Laura is the editorial director of The American Journal of Managed Care® (AJMC®) and all its brands, including The American Journal of Accountable Care®, Evidence-Based Oncology™, and The Center for Biosimilars®. She has been working on AJMC® since 2014 and has been with AJMC®'s parent company, MJH Life Sciences, since 2011. She has an MA in business and economic reporting from New York University.
As social determinants of health are being more intensely researched, one determinant that is already well understood and has a number of interventions in place and being studied is housing. Here are 5 things about housing in healthcare.
As social determinants of health are being more intensely researched, one determinant that is already well understood and has a number of interventions in place and being studied is housing. A recent issue brief in Health Affairs has shown that housing stability plays an important role in health outcomes.
Here are 5 things about housing in healthcare.
1. The importance of housing in HIV/AIDS
During the early years of the AIDS epidemic, researchers noticed that people living with AIDS who had housing fared better than those without housing. More recent research published in Social Science & Medicine showed that unstable housing among the HIV population adversely impacted viral suppression and CD4 cell count.
The study also showed that unstable housing lowered the likelihood of receiving mental health/counseling, visiting a healthcare provider, and engaging in continuity of care.
2. Housing can reduce hospital use among seniors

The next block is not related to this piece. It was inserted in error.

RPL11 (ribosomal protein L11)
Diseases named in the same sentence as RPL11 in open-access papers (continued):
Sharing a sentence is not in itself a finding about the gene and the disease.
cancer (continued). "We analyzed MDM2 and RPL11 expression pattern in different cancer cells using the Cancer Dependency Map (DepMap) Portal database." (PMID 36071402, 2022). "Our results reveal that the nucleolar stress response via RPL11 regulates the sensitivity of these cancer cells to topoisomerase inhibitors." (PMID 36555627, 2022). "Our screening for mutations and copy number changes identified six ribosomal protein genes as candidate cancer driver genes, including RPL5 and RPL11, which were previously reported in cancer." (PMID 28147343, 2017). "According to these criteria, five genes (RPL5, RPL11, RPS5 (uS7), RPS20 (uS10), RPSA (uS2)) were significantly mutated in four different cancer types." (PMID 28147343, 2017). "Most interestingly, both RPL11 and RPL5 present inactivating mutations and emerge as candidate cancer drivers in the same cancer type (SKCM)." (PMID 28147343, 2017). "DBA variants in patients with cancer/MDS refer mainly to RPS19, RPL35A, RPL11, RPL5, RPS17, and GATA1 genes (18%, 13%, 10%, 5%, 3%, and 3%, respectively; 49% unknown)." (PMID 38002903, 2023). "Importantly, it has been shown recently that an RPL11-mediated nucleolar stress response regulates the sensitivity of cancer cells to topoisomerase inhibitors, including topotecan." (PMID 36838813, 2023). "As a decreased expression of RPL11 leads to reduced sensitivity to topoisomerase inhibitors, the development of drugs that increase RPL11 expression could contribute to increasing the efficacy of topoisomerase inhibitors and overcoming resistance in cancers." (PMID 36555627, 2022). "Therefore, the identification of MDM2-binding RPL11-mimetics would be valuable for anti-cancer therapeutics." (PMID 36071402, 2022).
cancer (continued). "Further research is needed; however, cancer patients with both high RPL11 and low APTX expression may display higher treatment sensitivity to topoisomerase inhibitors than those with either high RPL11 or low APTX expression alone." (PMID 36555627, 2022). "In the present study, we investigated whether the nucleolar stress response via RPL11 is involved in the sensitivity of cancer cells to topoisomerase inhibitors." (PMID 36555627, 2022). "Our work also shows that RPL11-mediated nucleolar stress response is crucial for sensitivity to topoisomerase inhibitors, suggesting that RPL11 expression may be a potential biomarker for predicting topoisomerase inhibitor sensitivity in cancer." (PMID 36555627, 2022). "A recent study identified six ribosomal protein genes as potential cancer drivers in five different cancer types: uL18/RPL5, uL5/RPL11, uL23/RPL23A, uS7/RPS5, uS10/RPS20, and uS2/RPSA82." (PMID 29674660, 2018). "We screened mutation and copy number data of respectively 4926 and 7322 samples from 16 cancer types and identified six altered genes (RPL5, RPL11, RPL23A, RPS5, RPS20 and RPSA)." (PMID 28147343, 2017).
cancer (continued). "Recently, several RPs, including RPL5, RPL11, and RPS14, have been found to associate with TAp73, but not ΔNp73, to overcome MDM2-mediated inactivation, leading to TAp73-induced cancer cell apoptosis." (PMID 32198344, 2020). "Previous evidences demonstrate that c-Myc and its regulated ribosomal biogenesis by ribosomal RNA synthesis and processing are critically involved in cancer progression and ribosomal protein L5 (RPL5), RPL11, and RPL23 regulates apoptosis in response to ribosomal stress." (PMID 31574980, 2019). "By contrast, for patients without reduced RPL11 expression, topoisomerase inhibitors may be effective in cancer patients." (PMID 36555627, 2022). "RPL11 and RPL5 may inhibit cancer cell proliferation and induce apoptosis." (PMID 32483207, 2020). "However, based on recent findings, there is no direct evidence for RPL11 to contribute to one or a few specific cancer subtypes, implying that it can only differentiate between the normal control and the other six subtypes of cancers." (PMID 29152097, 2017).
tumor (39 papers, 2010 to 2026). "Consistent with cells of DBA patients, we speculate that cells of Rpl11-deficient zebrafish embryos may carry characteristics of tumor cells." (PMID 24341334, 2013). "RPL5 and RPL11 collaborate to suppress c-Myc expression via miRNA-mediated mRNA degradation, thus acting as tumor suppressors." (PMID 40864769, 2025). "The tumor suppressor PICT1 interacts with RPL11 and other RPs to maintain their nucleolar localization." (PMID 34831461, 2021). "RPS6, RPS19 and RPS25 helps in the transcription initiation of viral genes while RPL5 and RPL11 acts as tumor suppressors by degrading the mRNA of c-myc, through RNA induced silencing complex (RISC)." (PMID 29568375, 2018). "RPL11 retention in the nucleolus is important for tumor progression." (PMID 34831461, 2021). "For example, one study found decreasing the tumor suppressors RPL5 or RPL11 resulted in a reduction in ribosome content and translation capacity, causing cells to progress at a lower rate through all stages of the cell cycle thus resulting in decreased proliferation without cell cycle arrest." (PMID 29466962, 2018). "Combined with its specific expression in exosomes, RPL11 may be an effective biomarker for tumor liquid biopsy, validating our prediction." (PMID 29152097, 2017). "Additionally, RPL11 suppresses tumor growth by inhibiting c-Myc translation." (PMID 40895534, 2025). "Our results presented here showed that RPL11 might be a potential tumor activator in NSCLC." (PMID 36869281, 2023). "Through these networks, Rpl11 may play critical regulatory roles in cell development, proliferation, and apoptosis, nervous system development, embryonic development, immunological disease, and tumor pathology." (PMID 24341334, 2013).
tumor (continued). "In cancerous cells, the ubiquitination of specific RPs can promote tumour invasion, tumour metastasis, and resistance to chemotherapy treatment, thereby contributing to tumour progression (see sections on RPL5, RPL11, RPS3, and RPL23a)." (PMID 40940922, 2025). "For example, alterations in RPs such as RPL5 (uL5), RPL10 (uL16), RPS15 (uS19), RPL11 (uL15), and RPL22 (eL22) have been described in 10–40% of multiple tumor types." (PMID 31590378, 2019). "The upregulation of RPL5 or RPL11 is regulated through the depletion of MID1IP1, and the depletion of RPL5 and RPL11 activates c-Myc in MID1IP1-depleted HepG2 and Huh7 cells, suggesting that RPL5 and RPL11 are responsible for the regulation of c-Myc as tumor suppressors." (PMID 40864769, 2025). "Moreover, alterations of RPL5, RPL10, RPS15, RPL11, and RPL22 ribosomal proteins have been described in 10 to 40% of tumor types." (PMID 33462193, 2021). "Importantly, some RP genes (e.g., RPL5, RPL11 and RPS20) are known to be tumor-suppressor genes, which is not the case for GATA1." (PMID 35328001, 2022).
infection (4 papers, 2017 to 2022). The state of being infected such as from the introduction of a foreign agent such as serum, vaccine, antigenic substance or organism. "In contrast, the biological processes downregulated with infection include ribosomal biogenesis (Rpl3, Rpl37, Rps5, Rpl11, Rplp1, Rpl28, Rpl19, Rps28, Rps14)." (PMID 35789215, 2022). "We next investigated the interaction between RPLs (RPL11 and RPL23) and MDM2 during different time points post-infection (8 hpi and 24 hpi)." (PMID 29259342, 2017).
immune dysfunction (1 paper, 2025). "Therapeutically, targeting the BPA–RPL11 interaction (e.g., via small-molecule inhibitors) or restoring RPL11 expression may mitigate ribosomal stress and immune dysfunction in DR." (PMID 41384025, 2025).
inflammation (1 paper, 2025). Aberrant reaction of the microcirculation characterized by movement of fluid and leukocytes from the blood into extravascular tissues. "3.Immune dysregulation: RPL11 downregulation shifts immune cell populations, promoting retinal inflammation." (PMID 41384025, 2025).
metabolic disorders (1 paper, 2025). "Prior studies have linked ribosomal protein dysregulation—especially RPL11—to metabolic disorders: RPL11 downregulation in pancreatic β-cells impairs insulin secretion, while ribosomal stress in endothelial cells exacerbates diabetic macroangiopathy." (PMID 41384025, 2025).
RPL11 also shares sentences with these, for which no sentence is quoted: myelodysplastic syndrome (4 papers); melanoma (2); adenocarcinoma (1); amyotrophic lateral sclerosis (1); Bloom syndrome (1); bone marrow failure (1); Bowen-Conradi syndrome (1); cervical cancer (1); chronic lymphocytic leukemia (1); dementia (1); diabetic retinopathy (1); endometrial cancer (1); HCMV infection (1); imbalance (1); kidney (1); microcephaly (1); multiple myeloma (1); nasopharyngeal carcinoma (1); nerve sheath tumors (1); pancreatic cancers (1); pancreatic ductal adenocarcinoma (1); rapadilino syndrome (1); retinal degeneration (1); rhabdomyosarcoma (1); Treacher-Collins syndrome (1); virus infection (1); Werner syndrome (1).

When seniors have access to affordable housing with supportive services, they are less likely to use the hospital than seniors who live in the same neighborhood but who don’t have access to housing with the same amenities.
Some of the supportive services included at the facilities were personal, functional status, and psychological assessments; counseling and advocacy; health education; wellness programs; socialization; educational programs to control chronic disease; and evaluation and referral for mental health concerns.
3. Supportive housing reduces health spending for the homeless
Individuals who are faced with homelessness use the emergency department and are hospitalized at higher rates than the average person. A pilot in Portland, Oregon, that provided supportive housing for 98 homeless and high healthcare utilizers was able to significantly lower overall healthcare spending. Not only did the patients reduce their use of the emergency department and inpatient care, but they also reported improved access to care, stronger primary care connections, and better subjective health outcomes.
4. Some health systems are putting up the money for this
Health systems and hospitals realize the benefits of increasing access to affordable housing. One benefit is that high utilizers now have a safe place to return to when they are discharged, which may help prevent future hospital visits. The Center for Community Investment recently launched a new initiative to help health systems and hospitals get the resources to increase affordable housing in their communities.
Kaiser Permanente announced in May 2018 that it would invest $200 million to address housing instability. It is working with mayors and chief executive officers across the country to identify opportunities to invest in projects that support affordable housing.
5. Housing First, but not housing only
As more housing programs are implemented, the approach of Housing First has taken hold. This is the concept that people need to get into a housing stable situation first by lowering barriers to get into housing, and then other issues are taken care of. However, that does not mean a person is put into stable, quality housing and then left to their own devices. Housing First works when people are provided with supports to address their needs. These supports could be formal services, like access to healthcare providers or social workers who are nearby or are in the building, or informal services, like providing opportunities to socialize and meet with family, friends, and faith groups.